Welcome aboard, train wreck.
If you’re like me (and you most likely are since you’re here) you just recovered from Thanksgiving. Your house finally looks fairly normal. The dishes are mostly done. And you’ve been able to put lights on your laundry pile and call it festive. You can finally take a breath and relax.
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As the song says, there ain’t no rest for the wicked. You have presents to buy and wrap. Don’t forget the office Secret Santa and your kids’ teachers. Budgeting. Kids’ Christmas parties. Did I mention they get out a whole week before Christmas so now you have to figure out what to do with them? A Christmas cookie exchange? Why not? And dammit, she’s bringing those eggs again! (This is a running joke. If you’re new here, I’m sorry.)
It’s enough to make me turn into the protagonist of a mystery novel. You know the one where the main character lives by themselves in a remote location and only like three people know how to contact them.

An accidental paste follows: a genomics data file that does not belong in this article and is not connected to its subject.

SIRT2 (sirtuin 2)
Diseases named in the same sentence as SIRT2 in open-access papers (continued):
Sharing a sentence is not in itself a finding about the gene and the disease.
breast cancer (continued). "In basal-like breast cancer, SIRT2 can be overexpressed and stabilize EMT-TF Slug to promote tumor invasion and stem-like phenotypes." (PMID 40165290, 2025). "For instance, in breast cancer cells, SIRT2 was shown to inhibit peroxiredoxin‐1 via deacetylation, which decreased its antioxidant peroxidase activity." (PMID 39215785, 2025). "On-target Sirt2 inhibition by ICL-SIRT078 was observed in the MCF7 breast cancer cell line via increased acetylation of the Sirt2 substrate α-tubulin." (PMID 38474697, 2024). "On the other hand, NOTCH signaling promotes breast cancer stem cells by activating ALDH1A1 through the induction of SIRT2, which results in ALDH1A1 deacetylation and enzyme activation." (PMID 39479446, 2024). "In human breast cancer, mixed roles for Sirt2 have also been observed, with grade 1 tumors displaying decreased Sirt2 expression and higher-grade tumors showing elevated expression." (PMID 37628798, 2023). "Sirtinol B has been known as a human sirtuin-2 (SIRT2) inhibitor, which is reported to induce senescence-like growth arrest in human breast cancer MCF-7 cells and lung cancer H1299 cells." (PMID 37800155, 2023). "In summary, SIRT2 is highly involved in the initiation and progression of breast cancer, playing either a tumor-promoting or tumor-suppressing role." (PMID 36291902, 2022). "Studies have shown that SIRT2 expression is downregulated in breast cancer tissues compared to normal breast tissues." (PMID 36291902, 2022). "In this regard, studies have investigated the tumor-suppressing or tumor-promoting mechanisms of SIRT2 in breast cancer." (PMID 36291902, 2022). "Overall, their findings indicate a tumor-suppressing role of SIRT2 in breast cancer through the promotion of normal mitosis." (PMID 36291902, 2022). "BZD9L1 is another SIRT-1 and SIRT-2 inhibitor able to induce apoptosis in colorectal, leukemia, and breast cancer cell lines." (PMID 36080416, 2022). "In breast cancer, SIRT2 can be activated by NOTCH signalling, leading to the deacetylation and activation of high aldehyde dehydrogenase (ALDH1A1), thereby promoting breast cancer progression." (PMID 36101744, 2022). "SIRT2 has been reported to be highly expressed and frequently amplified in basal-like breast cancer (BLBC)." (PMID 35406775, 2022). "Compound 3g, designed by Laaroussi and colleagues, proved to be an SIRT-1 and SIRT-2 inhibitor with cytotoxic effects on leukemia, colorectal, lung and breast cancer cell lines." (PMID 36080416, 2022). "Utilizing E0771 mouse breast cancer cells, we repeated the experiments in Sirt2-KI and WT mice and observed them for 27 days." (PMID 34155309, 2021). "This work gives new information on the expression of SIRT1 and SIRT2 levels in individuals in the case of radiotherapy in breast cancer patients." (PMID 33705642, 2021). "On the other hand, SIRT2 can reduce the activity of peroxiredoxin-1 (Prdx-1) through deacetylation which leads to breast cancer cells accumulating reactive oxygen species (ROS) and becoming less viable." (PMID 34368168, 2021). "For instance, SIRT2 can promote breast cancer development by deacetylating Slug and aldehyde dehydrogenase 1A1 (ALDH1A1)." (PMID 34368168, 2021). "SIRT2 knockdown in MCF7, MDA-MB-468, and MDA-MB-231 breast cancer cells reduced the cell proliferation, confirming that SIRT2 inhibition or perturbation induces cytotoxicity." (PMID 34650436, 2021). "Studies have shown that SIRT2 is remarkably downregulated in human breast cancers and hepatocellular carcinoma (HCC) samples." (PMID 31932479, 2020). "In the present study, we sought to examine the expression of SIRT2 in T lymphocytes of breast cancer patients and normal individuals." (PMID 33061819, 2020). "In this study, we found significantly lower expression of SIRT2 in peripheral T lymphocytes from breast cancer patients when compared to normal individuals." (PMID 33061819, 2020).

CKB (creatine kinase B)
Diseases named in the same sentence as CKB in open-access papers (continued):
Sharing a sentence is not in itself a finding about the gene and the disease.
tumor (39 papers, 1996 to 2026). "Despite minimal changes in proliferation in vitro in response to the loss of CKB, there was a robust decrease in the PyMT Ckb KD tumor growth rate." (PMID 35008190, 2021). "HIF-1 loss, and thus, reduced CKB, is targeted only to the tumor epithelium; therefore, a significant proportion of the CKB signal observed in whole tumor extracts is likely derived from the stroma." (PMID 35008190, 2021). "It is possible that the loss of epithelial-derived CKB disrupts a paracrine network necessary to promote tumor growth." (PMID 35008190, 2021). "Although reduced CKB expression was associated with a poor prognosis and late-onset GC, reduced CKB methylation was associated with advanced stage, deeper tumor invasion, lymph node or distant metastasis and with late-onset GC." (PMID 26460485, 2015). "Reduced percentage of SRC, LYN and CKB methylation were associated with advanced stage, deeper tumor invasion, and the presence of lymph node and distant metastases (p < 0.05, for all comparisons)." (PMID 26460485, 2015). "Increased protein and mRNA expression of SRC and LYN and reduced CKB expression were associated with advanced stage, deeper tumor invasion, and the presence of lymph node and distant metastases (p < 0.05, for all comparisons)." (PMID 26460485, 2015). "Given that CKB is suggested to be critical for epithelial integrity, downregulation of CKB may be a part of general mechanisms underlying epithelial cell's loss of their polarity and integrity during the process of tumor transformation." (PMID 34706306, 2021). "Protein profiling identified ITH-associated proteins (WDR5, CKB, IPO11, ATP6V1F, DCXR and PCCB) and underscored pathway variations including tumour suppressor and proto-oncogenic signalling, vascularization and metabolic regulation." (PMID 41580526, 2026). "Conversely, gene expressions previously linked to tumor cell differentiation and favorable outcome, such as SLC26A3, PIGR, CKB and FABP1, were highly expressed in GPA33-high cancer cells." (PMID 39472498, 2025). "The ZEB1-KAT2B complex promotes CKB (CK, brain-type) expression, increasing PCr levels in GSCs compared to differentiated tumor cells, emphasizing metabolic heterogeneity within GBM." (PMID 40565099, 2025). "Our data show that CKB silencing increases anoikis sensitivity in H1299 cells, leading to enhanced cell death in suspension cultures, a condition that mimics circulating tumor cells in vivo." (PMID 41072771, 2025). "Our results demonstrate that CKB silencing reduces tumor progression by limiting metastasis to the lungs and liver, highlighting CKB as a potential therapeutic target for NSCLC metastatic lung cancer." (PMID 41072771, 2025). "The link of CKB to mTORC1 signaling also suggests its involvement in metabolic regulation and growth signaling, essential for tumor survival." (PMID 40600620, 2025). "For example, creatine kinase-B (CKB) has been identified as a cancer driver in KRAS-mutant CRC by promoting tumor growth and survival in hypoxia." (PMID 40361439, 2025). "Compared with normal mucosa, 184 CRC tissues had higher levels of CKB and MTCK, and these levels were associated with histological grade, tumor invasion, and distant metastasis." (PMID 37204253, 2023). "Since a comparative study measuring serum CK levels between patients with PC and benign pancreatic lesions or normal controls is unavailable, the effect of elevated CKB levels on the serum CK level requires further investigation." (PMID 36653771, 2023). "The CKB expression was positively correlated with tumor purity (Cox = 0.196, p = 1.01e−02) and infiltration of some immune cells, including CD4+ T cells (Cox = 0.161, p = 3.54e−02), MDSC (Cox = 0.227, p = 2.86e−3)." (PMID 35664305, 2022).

OK. Before this train derails permanently and you wind up the topic of a true crime podcast, let’s take a breath. Put the Benadryl and duct tape away. We got this. I’ve got six ways to help your stress not wreck the holidays.
- Set your intention to enjoy the holidays as much as you can. I know. What hippy dippy trippy nonsense is that? But seriously. I set intentions all the time and they work out more than not. If you just take a moment, take a breath and say, “I intend to enjoy this holiday season,” it gets in your brain. It’s no different than waking up and saying, “Thank you,” or making a to do list. This is just another item for your to do list. And it’s super easily cross off-able.
- Savor any moments of well-being when they’re here. This is something my oldest and I do, a lot. We both have anxiety and depression. Something I was taught is to take note of when you feel good. Use your senses. What’s going on? What do you hear/see/smell/feel/taste? Who is around you. What are you doing? Make all these mental notes or keep a journal so you can go back when your blues turn indigo. Revisiting when you’re having a good moment can help pull you out of the rabbit hole. That’s good advise for anytime, not just the holidays.